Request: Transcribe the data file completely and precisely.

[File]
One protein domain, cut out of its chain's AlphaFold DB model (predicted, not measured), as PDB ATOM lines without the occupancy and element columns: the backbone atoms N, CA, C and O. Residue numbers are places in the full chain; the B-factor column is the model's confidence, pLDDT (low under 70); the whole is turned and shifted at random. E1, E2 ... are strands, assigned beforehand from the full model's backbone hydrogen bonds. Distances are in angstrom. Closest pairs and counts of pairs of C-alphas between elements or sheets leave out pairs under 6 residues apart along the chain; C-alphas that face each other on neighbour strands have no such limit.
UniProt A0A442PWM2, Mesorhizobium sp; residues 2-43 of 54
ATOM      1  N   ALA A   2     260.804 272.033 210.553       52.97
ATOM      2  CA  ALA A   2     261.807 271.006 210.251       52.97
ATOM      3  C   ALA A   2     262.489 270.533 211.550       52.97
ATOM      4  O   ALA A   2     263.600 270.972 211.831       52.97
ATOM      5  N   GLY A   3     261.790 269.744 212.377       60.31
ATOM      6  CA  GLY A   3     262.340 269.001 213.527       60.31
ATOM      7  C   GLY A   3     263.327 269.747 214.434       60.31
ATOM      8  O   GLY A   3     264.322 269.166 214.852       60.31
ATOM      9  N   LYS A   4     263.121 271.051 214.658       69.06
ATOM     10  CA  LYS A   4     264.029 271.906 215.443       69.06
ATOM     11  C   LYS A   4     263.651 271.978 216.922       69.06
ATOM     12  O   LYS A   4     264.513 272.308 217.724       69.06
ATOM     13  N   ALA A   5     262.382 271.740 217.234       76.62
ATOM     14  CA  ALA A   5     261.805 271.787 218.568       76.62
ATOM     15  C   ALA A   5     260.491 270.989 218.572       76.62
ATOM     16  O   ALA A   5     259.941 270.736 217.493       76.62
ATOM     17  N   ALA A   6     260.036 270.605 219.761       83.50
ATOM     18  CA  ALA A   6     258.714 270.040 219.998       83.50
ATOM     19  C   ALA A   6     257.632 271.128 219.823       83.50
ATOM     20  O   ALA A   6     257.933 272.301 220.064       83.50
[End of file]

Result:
One protein domain, cut out of its chain's AlphaFold DB model (predicted, not measured), as PDB ATOM lines without the occupancy and element columns: the backbone atoms N, CA, C and O. Residue numbers are places in the full chain; the B-factor column is the model's confidence, pLDDT (low under 70); the whole is turned and shifted at random. E1, E2 ... are strands, assigned beforehand from the full model's backbone hydrogen bonds. Distances are in angstrom. Closest pairs and counts of pairs of C-alphas between elements or sheets leave out pairs under 6 residues apart along the chain; C-alphas that face each other on neighbour strands have no such limit.
UniProt A0A442PWM2, Mesorhizobium sp; residues 2-43 of 54
ATOM      1  N   ALA A   2     260.804 272.033 210.553       52.97
ATOM      2  CA  ALA A   2     261.807 271.006 210.251       52.97
ATOM      3  C   ALA A   2     262.489 270.533 211.550       52.97
ATOM      4  O   ALA A   2     263.600 270.972 211.831       52.97
ATOM      5  N   GLY A   3     261.790 269.744 212.377       60.31
ATOM      6  CA  GLY A   3     262.340 269.001 213.527       60.31
ATOM      7  C   GLY A   3     263.327 269.747 214.434       60.31
ATOM      8  O   GLY A   3     264.322 269.166 214.852       60.31
ATOM      9  N   LYS A   4     263.121 271.051 214.658       69.06
ATOM     10  CA  LYS A   4     264.029 271.906 215.443       69.06
ATOM     11  C   LYS A   4     263.651 271.978 216.922       69.06
ATOM     12  O   LYS A   4     264.513 272.308 217.724       69.06
ATOM     13  N   ALA A   5     262.382 271.740 217.234       76.62
ATOM     14  CA  ALA A   5     261.805 271.787 218.568       76.62
ATOM     15  C   ALA A   5     260.491 270.989 218.572       76.62
ATOM     16  O   ALA A   5     259.941 270.736 217.493       76.62
ATOM     17  N   ALA A   6     260.036 270.605 219.761       83.50
ATOM     18  CA  ALA A   6     258.714 270.040 219.998       83.50
ATOM     19  C   ALA A   6     257.632 271.128 219.823       83.50
ATOM     20  O   ALA A   6     257.933 272.301 220.064       83.50